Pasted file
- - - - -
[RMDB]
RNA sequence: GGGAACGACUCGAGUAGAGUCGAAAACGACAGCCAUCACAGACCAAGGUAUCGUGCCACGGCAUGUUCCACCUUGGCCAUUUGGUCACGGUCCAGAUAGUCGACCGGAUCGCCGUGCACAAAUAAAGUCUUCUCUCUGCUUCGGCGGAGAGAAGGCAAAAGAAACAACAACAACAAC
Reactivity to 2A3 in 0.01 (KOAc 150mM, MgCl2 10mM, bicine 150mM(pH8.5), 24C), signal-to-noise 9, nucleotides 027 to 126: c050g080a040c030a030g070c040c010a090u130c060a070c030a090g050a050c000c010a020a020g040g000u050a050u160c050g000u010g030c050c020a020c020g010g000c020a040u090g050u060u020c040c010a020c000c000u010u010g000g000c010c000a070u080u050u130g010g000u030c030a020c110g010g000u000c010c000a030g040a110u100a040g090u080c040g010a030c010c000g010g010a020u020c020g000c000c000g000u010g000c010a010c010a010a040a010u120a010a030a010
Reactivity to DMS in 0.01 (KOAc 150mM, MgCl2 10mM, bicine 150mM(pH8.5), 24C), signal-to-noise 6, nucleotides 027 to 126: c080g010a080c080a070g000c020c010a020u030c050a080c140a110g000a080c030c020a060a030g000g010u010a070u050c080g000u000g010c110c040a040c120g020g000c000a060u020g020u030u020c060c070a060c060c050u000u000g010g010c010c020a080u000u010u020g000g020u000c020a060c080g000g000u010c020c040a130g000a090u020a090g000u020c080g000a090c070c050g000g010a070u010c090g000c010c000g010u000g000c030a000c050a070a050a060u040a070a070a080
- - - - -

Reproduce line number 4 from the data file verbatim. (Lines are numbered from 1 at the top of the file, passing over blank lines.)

Reactivity to DMS in 0.01 (KOAc 150mM, MgCl2 10mM, bicine 150mM(pH8.5), 24C), signal-to-noise 6, nucleotides 027 to 126: c080g010a080c080a070g000c020c010a020u030c050a080c140a110g000a080c030c020a060a030g000g010u010a070u050c080g000u000g010c110c040a040c120g020g000c000a060u020g020u030u020c060c070a060c060c050u000u000g010g010c010c020a080u000u010u020g000g020u000c020a060c080g000g000u010c020c040a130g000a090u020a090g000u020c080g000a090c070c050g000g010a070u010c090g000c010c000g010u000g000c030a000c050a070a050a060u040a070a070a080